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19

May
2012

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In thoughts

By ninavizz

Adult Supervision

On 19, May 2012 | No Comments | In thoughts | By ninavizz

Yesterday marked the launch of a product that has stirred up quite a bit of controversy, here in San Francisco. SceneTap is a service that tracks the age, gender, and number of patrons currently at a bar, through use of video cameras that are discreetly located, and that patrons are notified about in a sign bar owners agree to post in clear-view. Do you pay attention to bar signage?

The video cameras use an algorithmic facial-recognition system to determine the age and gender of each identified face. From that data metrics are generated, and those metrics then published to public-facing web/product pages and directly to venue owners.

What SceneTap markets as its hot-offering (via the entire homepage) is its mobile app that scene-seekers can download. Through it folks are informed where the “hottest” or most “hoppin” places are—in real time—in addition to stats on what percentage of the patrons are men vs women, what the average age of each gender is, and how close the business is to capacity. Additional information about venues includes what their current drink specials are, when happy hours might be, and what sports teams each bar affiliates itself with.

On the SceneTap website that same information may be accessed by anybody (authenticated or not), and at the highest level is grouped into communities by metro areas. Filtering options are available that will sort bars within each Metro Area by current popularity, popularity among one gender, and popularity among one age group. Bars may also be bucket-sorted within a Metro Area by its Scene rating, it’s user-assigned Rating, by the percentage of each either men or women present, and then further by the average male age, or the average female age.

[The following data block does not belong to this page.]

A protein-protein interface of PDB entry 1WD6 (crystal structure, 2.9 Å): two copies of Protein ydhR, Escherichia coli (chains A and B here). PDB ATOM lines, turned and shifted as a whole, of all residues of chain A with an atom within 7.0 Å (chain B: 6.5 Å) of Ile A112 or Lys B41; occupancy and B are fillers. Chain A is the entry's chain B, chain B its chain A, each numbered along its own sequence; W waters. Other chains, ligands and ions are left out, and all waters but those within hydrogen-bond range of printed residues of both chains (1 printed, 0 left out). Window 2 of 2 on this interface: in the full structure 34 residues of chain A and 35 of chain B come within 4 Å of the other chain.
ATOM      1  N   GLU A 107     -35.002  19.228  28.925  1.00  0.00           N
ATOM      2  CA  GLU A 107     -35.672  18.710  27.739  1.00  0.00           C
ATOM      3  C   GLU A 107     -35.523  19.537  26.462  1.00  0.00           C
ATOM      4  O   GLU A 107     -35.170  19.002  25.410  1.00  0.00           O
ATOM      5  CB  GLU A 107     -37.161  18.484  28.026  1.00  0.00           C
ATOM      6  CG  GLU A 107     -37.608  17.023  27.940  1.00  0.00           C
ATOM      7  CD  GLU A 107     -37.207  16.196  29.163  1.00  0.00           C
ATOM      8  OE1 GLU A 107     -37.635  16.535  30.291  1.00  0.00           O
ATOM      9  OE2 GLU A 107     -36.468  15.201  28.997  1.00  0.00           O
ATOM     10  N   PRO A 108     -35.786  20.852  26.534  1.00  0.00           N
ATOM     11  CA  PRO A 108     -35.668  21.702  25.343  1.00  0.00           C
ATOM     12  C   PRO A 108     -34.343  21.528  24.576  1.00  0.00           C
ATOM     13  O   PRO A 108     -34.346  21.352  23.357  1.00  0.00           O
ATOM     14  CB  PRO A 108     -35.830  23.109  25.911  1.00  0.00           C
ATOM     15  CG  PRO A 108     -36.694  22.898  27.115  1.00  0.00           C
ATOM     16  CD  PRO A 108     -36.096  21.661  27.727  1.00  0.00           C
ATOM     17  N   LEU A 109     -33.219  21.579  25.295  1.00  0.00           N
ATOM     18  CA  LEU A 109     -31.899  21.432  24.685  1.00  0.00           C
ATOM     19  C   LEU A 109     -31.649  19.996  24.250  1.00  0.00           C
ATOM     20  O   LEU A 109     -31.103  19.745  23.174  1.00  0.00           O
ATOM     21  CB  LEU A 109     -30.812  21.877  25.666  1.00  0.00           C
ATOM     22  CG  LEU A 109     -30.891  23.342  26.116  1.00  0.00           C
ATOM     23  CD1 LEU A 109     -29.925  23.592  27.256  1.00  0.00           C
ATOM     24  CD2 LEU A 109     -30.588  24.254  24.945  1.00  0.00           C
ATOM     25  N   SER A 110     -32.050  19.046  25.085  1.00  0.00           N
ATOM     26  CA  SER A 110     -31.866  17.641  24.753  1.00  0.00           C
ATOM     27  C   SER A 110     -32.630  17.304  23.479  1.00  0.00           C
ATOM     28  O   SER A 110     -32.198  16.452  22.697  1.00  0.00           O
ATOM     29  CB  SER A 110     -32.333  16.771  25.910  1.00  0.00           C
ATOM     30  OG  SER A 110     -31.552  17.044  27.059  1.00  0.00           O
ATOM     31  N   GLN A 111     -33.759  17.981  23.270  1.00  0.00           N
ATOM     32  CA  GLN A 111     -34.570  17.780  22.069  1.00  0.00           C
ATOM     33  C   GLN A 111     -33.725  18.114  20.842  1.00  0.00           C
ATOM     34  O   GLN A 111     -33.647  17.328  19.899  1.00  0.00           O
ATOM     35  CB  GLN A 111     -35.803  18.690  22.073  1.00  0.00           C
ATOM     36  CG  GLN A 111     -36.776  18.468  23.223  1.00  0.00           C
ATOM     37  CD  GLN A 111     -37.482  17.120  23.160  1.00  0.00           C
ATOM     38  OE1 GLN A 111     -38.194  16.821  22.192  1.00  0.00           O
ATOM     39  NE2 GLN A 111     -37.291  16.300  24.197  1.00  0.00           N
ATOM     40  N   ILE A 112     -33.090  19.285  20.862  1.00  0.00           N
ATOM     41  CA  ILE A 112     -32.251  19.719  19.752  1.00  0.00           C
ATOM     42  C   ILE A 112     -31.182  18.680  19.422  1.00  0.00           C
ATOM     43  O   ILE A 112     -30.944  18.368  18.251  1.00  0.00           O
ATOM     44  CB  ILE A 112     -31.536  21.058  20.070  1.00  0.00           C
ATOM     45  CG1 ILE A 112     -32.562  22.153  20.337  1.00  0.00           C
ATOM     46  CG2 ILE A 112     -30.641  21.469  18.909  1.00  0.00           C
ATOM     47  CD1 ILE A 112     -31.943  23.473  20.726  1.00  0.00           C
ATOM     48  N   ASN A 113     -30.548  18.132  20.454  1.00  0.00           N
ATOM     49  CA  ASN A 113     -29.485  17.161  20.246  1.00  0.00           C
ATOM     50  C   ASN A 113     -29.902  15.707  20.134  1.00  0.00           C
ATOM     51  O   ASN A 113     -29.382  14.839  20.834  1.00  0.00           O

Anybody who knows me knows that I’m a die-hard hockey fan, and so of course (even though this year’s contenders were lame by the semi-finals) my first interest-pique was to sort by sports teams—or, even just by sports. Nope. Neither are options. Overall, the information seems to revolve around age, gender, total population density of each—drilldowns within each—and of course, drink specials. Hmm. Ok. I’m a woman over 30, and that shoots-up a little red flag on my radar. This subtlety also had the same affect on quite a few of my fellow San Franciscans. Sidenote—I was initially excited that SceneTap could help me find a good hockey bar, to watch tomorrow’s game on. Nope. No filtering on the types of sports, teams, favored players, channels, etc.

SceneTap CEO Cole Harper wrote a letter that he addressed to those of us concerned in San Francisco. The letter was the first insight most folks had into the company, as none of their team, advisers, or investors, are named on the website. SceneTap‘s homebase being Austin, TX isn’t mentioned anywhere on the site, either. To any professional over 25, I’d hope that these (absent) facts alone would trigger a little red-flag questioning their credibility.